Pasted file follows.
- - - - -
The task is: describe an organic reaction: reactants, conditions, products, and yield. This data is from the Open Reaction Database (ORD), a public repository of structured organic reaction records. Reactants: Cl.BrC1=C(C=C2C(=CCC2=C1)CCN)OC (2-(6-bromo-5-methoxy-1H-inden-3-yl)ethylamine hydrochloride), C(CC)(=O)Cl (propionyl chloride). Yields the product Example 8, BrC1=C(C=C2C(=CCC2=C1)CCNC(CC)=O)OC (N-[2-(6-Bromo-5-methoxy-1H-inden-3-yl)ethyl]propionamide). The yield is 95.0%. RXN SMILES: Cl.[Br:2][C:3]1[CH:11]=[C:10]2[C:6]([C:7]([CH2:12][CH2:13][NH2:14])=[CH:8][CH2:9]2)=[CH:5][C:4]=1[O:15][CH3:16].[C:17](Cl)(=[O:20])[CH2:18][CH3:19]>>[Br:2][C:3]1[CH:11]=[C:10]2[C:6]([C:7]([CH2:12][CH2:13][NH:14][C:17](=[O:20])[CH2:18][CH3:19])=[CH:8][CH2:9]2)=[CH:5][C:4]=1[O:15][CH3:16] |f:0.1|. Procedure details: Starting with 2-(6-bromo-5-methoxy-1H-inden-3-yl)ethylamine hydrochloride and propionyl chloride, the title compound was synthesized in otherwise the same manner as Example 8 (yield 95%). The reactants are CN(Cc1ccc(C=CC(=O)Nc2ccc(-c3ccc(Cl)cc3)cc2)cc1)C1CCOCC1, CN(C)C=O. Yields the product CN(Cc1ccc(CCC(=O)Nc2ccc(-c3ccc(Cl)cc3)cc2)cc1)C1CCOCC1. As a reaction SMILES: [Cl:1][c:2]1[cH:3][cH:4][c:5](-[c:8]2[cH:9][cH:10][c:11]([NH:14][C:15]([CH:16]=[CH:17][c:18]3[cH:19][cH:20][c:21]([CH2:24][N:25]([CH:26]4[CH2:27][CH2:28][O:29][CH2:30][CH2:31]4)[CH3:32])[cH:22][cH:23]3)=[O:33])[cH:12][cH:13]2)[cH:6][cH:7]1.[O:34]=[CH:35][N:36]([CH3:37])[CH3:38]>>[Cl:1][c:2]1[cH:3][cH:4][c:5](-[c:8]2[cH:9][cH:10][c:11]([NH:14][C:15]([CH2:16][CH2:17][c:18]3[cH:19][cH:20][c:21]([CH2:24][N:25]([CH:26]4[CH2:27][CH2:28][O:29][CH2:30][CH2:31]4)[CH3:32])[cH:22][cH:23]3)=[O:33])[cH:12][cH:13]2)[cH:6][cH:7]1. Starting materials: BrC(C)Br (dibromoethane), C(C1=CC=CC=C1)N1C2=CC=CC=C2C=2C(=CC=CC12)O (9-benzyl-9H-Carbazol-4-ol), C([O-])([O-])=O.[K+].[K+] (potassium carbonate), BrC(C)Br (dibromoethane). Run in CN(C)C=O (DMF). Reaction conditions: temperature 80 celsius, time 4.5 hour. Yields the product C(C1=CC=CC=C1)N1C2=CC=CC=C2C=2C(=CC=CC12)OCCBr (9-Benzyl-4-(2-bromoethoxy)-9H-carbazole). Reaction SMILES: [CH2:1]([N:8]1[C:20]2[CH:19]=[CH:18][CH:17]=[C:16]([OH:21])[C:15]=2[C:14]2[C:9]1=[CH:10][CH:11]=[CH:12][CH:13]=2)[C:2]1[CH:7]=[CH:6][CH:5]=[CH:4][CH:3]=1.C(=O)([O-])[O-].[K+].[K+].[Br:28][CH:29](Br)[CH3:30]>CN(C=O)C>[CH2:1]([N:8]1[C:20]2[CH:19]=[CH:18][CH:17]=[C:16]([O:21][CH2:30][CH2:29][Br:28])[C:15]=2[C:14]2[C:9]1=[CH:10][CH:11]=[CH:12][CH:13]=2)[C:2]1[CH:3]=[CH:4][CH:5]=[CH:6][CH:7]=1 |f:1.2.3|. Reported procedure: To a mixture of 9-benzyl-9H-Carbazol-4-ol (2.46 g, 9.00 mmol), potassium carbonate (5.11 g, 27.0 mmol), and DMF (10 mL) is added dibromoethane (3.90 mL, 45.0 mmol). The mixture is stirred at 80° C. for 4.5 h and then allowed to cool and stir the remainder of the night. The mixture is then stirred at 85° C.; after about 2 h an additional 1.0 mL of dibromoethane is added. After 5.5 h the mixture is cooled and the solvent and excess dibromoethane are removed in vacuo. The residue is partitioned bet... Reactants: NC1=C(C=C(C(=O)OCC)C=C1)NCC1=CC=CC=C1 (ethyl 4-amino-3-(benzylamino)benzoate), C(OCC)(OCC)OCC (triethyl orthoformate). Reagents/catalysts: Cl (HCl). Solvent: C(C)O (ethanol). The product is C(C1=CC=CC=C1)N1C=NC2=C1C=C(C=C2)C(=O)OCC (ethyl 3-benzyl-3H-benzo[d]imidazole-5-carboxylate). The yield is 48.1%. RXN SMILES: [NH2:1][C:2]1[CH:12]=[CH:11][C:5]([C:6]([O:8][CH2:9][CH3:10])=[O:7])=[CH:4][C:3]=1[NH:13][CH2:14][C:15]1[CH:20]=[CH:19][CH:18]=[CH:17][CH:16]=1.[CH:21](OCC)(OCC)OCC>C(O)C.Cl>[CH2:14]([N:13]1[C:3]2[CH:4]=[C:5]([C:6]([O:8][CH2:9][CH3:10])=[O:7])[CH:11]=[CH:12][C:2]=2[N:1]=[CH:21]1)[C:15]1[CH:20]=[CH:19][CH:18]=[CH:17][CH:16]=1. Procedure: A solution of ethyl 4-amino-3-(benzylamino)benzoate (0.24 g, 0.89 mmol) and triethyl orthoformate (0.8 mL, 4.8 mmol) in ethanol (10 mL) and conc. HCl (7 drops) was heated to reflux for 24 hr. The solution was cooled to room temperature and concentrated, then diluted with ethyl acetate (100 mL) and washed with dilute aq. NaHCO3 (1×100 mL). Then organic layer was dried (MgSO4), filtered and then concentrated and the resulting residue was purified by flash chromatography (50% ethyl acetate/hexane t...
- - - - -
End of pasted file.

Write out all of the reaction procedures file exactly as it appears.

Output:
The task is: describe an organic reaction: reactants, conditions, products, and yield. This data is from the Open Reaction Database (ORD), a public repository of structured organic reaction records. Reactants: Cl.BrC1=C(C=C2C(=CCC2=C1)CCN)OC (2-(6-bromo-5-methoxy-1H-inden-3-yl)ethylamine hydrochloride), C(CC)(=O)Cl (propionyl chloride). Yields the product Example 8, BrC1=C(C=C2C(=CCC2=C1)CCNC(CC)=O)OC (N-[2-(6-Bromo-5-methoxy-1H-inden-3-yl)ethyl]propionamide). The yield is 95.0%. RXN SMILES: Cl.[Br:2][C:3]1[CH:11]=[C:10]2[C:6]([C:7]([CH2:12][CH2:13][NH2:14])=[CH:8][CH2:9]2)=[CH:5][C:4]=1[O:15][CH3:16].[C:17](Cl)(=[O:20])[CH2:18][CH3:19]>>[Br:2][C:3]1[CH:11]=[C:10]2[C:6]([C:7]([CH2:12][CH2:13][NH:14][C:17](=[O:20])[CH2:18][CH3:19])=[CH:8][CH2:9]2)=[CH:5][C:4]=1[O:15][CH3:16] |f:0.1|. Procedure details: Starting with 2-(6-bromo-5-methoxy-1H-inden-3-yl)ethylamine hydrochloride and propionyl chloride, the title compound was synthesized in otherwise the same manner as Example 8 (yield 95%). The reactants are CN(Cc1ccc(C=CC(=O)Nc2ccc(-c3ccc(Cl)cc3)cc2)cc1)C1CCOCC1, CN(C)C=O. Yields the product CN(Cc1ccc(CCC(=O)Nc2ccc(-c3ccc(Cl)cc3)cc2)cc1)C1CCOCC1. As a reaction SMILES: [Cl:1][c:2]1[cH:3][cH:4][c:5](-[c:8]2[cH:9][cH:10][c:11]([NH:14][C:15]([CH:16]=[CH:17][c:18]3[cH:19][cH:20][c:21]([CH2:24][N:25]([CH:26]4[CH2:27][CH2:28][O:29][CH2:30][CH2:31]4)[CH3:32])[cH:22][cH:23]3)=[O:33])[cH:12][cH:13]2)[cH:6][cH:7]1.[O:34]=[CH:35][N:36]([CH3:37])[CH3:38]>>[Cl:1][c:2]1[cH:3][cH:4][c:5](-[c:8]2[cH:9][cH:10][c:11]([NH:14][C:15]([CH2:16][CH2:17][c:18]3[cH:19][cH:20][c:21]([CH2:24][N:25]([CH:26]4[CH2:27][CH2:28][O:29][CH2:30][CH2:31]4)[CH3:32])[cH:22][cH:23]3)=[O:33])[cH:12][cH:13]2)[cH:6][cH:7]1. Starting materials: BrC(C)Br (dibromoethane), C(C1=CC=CC=C1)N1C2=CC=CC=C2C=2C(=CC=CC12)O (9-benzyl-9H-Carbazol-4-ol), C([O-])([O-])=O.[K+].[K+] (potassium carbonate), BrC(C)Br (dibromoethane). Run in CN(C)C=O (DMF). Reaction conditions: temperature 80 celsius, time 4.5 hour. Yields the product C(C1=CC=CC=C1)N1C2=CC=CC=C2C=2C(=CC=CC12)OCCBr (9-Benzyl-4-(2-bromoethoxy)-9H-carbazole). Reaction SMILES: [CH2:1]([N:8]1[C:20]2[CH:19]=[CH:18][CH:17]=[C:16]([OH:21])[C:15]=2[C:14]2[C:9]1=[CH:10][CH:11]=[CH:12][CH:13]=2)[C:2]1[CH:7]=[CH:6][CH:5]=[CH:4][CH:3]=1.C(=O)([O-])[O-].[K+].[K+].[Br:28][CH:29](Br)[CH3:30]>CN(C=O)C>[CH2:1]([N:8]1[C:20]2[CH:19]=[CH:18][CH:17]=[C:16]([O:21][CH2:30][CH2:29][Br:28])[C:15]=2[C:14]2[C:9]1=[CH:10][CH:11]=[CH:12][CH:13]=2)[C:2]1[CH:3]=[CH:4][CH:5]=[CH:6][CH:7]=1 |f:1.2.3|. Reported procedure: To a mixture of 9-benzyl-9H-Carbazol-4-ol (2.46 g, 9.00 mmol), potassium carbonate (5.11 g, 27.0 mmol), and DMF (10 mL) is added dibromoethane (3.90 mL, 45.0 mmol). The mixture is stirred at 80° C. for 4.5 h and then allowed to cool and stir the remainder of the night. The mixture is then stirred at 85° C.; after about 2 h an additional 1.0 mL of dibromoethane is added. After 5.5 h the mixture is cooled and the solvent and excess dibromoethane are removed in vacuo. The residue is partitioned bet... Reactants: NC1=C(C=C(C(=O)OCC)C=C1)NCC1=CC=CC=C1 (ethyl 4-amino-3-(benzylamino)benzoate), C(OCC)(OCC)OCC (triethyl orthoformate). Reagents/catalysts: Cl (HCl). Solvent: C(C)O (ethanol). The product is C(C1=CC=CC=C1)N1C=NC2=C1C=C(C=C2)C(=O)OCC (ethyl 3-benzyl-3H-benzo[d]imidazole-5-carboxylate). The yield is 48.1%. RXN SMILES: [NH2:1][C:2]1[CH:12]=[CH:11][C:5]([C:6]([O:8][CH2:9][CH3:10])=[O:7])=[CH:4][C:3]=1[NH:13][CH2:14][C:15]1[CH:20]=[CH:19][CH:18]=[CH:17][CH:16]=1.[CH:21](OCC)(OCC)OCC>C(O)C.Cl>[CH2:14]([N:13]1[C:3]2[CH:4]=[C:5]([C:6]([O:8][CH2:9][CH3:10])=[O:7])[CH:11]=[CH:12][C:2]=2[N:1]=[CH:21]1)[C:15]1[CH:20]=[CH:19][CH:18]=[CH:17][CH:16]=1. Procedure: A solution of ethyl 4-amino-3-(benzylamino)benzoate (0.24 g, 0.89 mmol) and triethyl orthoformate (0.8 mL, 4.8 mmol) in ethanol (10 mL) and conc. HCl (7 drops) was heated to reflux for 24 hr. The solution was cooled to room temperature and concentrated, then diluted with ethyl acetate (100 mL) and washed with dilute aq. NaHCO3 (1×100 mL). Then organic layer was dried (MgSO4), filtered and then concentrated and the resulting residue was purified by flash chromatography (50% ethyl acetate/hexane t...